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SESSION 13 UNDERSTANDING THE BUSINESS VALUE OF SYSTEMS AND MANAGING CHANGE.

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Presentation on theme: "SESSION 13 UNDERSTANDING THE BUSINESS VALUE OF SYSTEMS AND MANAGING CHANGE."— Presentation transcript:

1 SESSION 13 UNDERSTANDING THE BUSINESS VALUE OF SYSTEMS AND MANAGING CHANGE

2 Capital budgeting Process of analyzing and selecting various proposals for capital expendituresProcess of analyzing and selecting various proposals for capital expenditures The payback methodThe payback method ROIROI Cost benefit ratioCost benefit ratio NPVNPV Profitability IndexProfitability Index IRRIRR Traditional Capital Budgeting Models

3 Do not express the risks and uncertainty of own cost and benefits estimatesDo not express the risks and uncertainty of own cost and benefits estimates Costs and benefits do not occur in the same time frame for ISCosts and benefits do not occur in the same time frame for IS Technology changes causing estimates to varyTechnology changes causing estimates to vary Intangible benefits are difficult to quantifyIntangible benefits are difficult to quantify IS life expectancy is shorter than manufacturing systemsIS life expectancy is shorter than manufacturing systems Limitations of Financial Models Traditional Capital Budgeting Models

4 Heartland Stores General merchandise retail chain upgrading supply chain management system Reduce inventory costs: Items stocked in inventory Reduce labor costs: Inventory and tracking personnel Reduce telecommunication costs: Less time on phone tracking inventory and shipments Reduce transportation costs: Consolidating shipments, more efficient shipping schedules Understanding the Business Value of Information Systems Case Example: Capital Budgeting for a New Supply Chain Management System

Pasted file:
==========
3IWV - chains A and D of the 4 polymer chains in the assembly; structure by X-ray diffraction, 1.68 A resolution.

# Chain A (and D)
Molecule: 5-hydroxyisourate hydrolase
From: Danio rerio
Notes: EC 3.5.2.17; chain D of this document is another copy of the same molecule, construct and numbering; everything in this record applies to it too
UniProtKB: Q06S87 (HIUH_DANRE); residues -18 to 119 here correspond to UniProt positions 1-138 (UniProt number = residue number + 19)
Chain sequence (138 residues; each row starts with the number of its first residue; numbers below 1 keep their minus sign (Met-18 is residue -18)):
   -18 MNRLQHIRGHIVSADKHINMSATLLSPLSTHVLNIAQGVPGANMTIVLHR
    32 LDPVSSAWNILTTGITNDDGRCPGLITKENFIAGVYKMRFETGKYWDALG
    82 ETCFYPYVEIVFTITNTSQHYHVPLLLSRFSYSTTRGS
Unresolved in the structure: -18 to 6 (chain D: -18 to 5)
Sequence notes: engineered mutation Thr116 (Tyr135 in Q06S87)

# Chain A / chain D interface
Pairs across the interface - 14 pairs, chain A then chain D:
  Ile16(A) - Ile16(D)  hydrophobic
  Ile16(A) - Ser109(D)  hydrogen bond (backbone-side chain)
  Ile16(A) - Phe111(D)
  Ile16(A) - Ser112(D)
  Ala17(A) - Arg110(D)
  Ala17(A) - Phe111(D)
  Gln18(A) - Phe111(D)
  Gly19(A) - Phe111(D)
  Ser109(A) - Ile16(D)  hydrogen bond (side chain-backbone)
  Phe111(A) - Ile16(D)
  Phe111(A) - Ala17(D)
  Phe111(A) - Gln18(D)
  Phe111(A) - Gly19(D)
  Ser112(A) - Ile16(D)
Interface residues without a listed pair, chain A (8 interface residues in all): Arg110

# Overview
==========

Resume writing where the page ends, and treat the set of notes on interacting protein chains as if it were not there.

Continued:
5 Understanding the Business Value of Information Systems Costs and benefits of the new supply chain management system Figure 14-1

6 Understanding the Business Value of Information Systems Financial models Figure 14-2

7 Understanding the Business Value of Information Systems Payback Method Time required to pay back initial investment of project Case Example: Capital Budgeting for a New Supply Chain Management System Original investment = Number of years to pay back Annual net cash inflow

8 Understanding the Business Value of Information Systems Accounting Rate of Return on Investment (ROI) Desired rate of return must equal or exceed cost of capital (Total benefits – Total cost – Depreciation) = Net benefit Useful life Case Example: Capital Budgeting for a New Supply Chain Management System Net benefit =ROI Total initial investment

9 Understanding the Business Value of Information Systems Net Present Value Compare investment with future savings and earnings Case Example: Capital Budgeting for a New Supply Chain Management System Present value of expected cash flows -Initial investment cost =Net present value

10 Understanding the Business Value of Information Systems Cost-Benefit Ratio Ratio of benefits to cost Case Example: Capital Budgeting for a New Supply Chain Management System Total benefits =Cost-benefit ratio Total costs

11 Understanding the Business Value of Information Systems Profitability Index Allows ranking of different possible investments Case Example: Capital Budgeting for a New Supply Chain Management System Present value of cash inflows = Profitability index Investment

12 Understanding the Business Value of Information Systems Internal Rate of Return (IRR) Rate of return, or profit, that an investment is expected to earn Discount (interest) rate that will equate the present value of the projects future cash flows to the initial investment cost Case Example: Capital Budgeting for a New Supply Chain Management System

13 Portfolio Analysis Analysis of portfolio of potential applications within a firmAnalysis of portfolio of potential applications within a firm Determines risks and benefitsDetermines risks and benefits Selects among alternatives for information systemsSelects among alternatives for information systems Strategic Considerations

14 A System Portfolio Figure 14-3 Strategic Considerations

15 Scoring Models Method for deciding among alternative systems based on a system of ratingsMethod for deciding among alternative systems based on a system of ratings Real Options Pricing Models Models for evaluating information technology investments with uncertain returnsModels for evaluating information technology investments with uncertain returns Strategic Considerations